From 2017 to 2018, buprenorphine dispensing rates for the management of opioid use disorder (OUD) increased in the United States by 9.1%. The Comprehensive Addition and Recovery Act (CARA), which authorized nurse practitioners (NPs) and physician assistants (PAs) to prescribe buprenorphine, may have contributed to the increase, according to the results of a study published in Drug and Alcohol Dependence.1
Opioid misuse and overdose remain a significant public health care issue. The prescription of evidence-based medications (methadone, buprenorphine/naloxone, and naltrexone) for the treatment of OUD have been underused in the US. It is estimated that only one-third of the 2 million American diagnosed with OUD each year receive substance use treatment.2
To see how the passage of CARA has impacted one treatment for OUD, the researchers utilized prescription audits to identify information on buprenorphine prescriptions dispensed from January 2017 to December 2018; this search yielded approximately 50,400 retail pharmacies in 2881 counties. The dispensing of buprenorphine prescriptions was first analyzed by patient age, sex, and location.
A further analysis of location included location of the dispensing pharmacy which were evaluated by counties that were broken down into 3 categories: metropolitan (>50,000 residents), micropolitan (10,000 to <50,000 residents), and noncore/rural (<10,000 residents) areas.3
To characterize where increases were seen among NPs and PAs, the researchers examined buprenorphine dispensing rates and potential buprenorphine treatment capacity in 2017 among counties experiencing an increase in prescribing by NPs and PAs. Prescribing changes were also examined among NPs/PAs by urban/rural status.
Nationally, buprenorphine dispensing increased by 9.1% from 2017 to 2018, from 40.7 to 44.4 per 1000 residents. Patients aged 60 to 84 years experienced the largest increase by age category (33%). The West had the largest increase by census region (18.2%). In 2018, dispensing rates were highest among men (53.2 per 1000), patients aged 20 to 39 years (95.2 per 1000), those who lived in micropolitan counties (71.9 per 1000), and those who lived in the Northeast (67.2 per 1000).
From 2017 to 2018, NPs and PAs had the largest percent increases in buprenorphine prescriptions (351.9% and 257.3%, respectively). In 2018, NPs and PAs accounted for 9.3% of all buprenorphine prescriptions dispensed compared with 2.4% in 2017, making up for 79.6% of the increase in prescriptions dispensed nationally between 2017 and 2018. After NPs and PAs, the next largest increase was seen among obstetricians and gynecologists (10.7%).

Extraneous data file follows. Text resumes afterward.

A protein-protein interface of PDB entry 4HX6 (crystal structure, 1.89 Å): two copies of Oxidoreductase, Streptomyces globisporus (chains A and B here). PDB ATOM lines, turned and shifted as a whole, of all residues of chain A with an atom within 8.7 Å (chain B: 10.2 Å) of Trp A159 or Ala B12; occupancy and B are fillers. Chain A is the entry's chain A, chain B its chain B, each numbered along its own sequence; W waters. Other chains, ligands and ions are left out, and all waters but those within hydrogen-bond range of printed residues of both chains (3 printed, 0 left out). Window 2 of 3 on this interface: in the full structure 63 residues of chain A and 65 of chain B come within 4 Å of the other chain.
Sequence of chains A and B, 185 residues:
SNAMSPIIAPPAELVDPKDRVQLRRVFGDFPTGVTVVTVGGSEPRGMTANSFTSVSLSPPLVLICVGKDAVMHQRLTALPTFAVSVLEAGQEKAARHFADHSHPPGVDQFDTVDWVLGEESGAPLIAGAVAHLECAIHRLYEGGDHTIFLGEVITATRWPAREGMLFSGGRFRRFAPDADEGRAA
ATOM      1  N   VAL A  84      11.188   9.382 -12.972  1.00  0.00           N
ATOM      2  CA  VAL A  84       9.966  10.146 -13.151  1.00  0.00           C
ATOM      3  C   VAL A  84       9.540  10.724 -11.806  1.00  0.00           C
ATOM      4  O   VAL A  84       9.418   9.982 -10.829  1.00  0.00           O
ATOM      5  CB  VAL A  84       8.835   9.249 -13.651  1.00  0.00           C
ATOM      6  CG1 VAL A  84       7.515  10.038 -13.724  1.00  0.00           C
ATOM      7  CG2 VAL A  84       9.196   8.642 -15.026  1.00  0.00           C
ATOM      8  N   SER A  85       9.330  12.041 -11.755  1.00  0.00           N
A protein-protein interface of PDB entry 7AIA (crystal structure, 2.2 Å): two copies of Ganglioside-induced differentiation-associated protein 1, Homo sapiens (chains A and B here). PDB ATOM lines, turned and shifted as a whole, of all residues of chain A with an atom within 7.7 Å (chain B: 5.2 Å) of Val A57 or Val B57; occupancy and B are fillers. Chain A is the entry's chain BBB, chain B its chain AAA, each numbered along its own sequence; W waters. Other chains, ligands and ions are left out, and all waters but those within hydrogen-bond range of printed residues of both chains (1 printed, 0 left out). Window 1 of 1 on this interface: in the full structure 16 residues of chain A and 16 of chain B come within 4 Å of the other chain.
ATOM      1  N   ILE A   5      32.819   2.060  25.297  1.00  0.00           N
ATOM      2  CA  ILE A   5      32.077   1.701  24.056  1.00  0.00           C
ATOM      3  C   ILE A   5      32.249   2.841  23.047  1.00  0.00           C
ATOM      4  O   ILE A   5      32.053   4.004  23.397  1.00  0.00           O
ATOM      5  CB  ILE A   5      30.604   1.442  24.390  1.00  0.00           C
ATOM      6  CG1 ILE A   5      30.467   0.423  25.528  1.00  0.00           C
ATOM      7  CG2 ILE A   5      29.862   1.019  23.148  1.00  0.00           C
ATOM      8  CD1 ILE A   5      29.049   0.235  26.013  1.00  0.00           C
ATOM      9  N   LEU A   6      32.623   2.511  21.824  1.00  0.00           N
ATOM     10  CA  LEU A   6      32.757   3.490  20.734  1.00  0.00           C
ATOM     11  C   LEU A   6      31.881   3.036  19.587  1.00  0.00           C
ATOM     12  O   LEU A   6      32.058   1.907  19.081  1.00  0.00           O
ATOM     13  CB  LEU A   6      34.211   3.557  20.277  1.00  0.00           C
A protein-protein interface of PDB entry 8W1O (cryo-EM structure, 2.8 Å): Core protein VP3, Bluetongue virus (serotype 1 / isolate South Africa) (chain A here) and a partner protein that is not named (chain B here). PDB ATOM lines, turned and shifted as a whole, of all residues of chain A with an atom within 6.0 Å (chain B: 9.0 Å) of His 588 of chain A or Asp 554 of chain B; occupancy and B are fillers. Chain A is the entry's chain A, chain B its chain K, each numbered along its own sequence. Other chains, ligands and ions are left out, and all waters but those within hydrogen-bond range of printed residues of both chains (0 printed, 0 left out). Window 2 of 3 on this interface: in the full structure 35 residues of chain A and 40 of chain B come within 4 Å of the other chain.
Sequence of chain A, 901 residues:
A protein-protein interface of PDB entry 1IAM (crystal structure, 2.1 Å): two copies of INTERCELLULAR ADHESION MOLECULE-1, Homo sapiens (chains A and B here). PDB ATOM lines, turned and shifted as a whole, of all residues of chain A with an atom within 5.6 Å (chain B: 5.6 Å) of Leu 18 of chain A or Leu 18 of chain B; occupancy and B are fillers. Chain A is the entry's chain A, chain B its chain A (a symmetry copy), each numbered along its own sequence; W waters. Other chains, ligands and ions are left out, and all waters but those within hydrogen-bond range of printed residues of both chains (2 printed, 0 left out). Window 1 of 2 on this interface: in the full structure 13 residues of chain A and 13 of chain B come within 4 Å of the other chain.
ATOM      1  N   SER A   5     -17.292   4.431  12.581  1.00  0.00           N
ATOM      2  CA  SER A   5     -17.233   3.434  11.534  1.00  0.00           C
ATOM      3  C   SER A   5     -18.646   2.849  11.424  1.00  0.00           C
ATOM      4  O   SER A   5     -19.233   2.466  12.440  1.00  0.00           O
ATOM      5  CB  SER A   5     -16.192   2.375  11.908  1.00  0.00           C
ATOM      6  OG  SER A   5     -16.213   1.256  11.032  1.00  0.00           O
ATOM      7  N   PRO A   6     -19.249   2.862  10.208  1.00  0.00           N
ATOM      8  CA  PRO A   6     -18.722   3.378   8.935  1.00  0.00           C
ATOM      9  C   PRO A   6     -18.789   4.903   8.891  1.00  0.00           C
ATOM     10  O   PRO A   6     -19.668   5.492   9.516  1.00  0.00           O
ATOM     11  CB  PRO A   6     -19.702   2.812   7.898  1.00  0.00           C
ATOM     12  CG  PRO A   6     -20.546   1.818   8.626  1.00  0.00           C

Across the country, buprenorphine dispensing rates increased in 67.8% counties; counties with micropolitan areas had the largest percent increase in dispensing (75.7%). Noncore/rural counties had the lowest percentage (59.5%). The states experiencing increases in buprenorphine dispensing were Delaware, Hawaii, Rhode Island, Washington, Oregon, and New York; Washington, DC also experienced an increase. At the county level, between 2017 and 2018, 66.3% of these counties experienced increases in part due to prescriptions filled by NPs and PAs; these increases were more likely to occur in counties with higher dispensing rates in 2017.
“The number of buprenorphine prescriptions dispensed from retail pharmacies in the United States increased by nearly 1.3 million prescriptions between 2017 and 2018, nearly all provider specialty groups contributed to this increase, and the majority of counties experienced an increase in buprenorphine dispensing,” concluded the researchers.
While the increase in the use of buprenorphine is encouraging, the authors noted that significant gaps remain in access to evidence-based treatment of OUD, including inadequate medical education on substance use disorders, low self-efficacy for treating patients with OUD, and concerns about buprenorphine diversion are reasons commonly cited by clinicians for not providing medication-based treatment.
“Particularly noteworthy is the finding that [NPs] and [PAs] were responsible for 79.6% of the total increase in dispensed buprenorphine prescriptions from 2017 to 2018, indicating the expansion of buprenorphine prescribing eligibility under CARA appears to be having its intended effect,” the researchers said.
1. Roehler DR, Guy Jr GP, Jones CM. Buprenorphine prescription dispensing rates and characteristics following federal changes in prescribing policy, 2017-2018: a cross-sectional study [published online May 25, 2020]. Drug Alcohol Depend. doi: 10.1016/j.drugalcdep.2020.108083
2. Jones CM, McCance‐Katz EF. Characteristics and prescribing practices of clinicians recently waivered to prescribe buprenorphine for the treatment of opioid usedisorder Addiction. 2019;114(3):471-482.
3. Health Resources and Services Administration. Defining rural populations. https://www.hrsa.gov/rural-health/about-us/definition/index.html#:~:text=Office%20of%20Management%20and%20Budget%20Definition,but%20less%20than%2050%2C000)%20population. Accessed June 15, 2020.
This article originally appeared on Clinical Advisor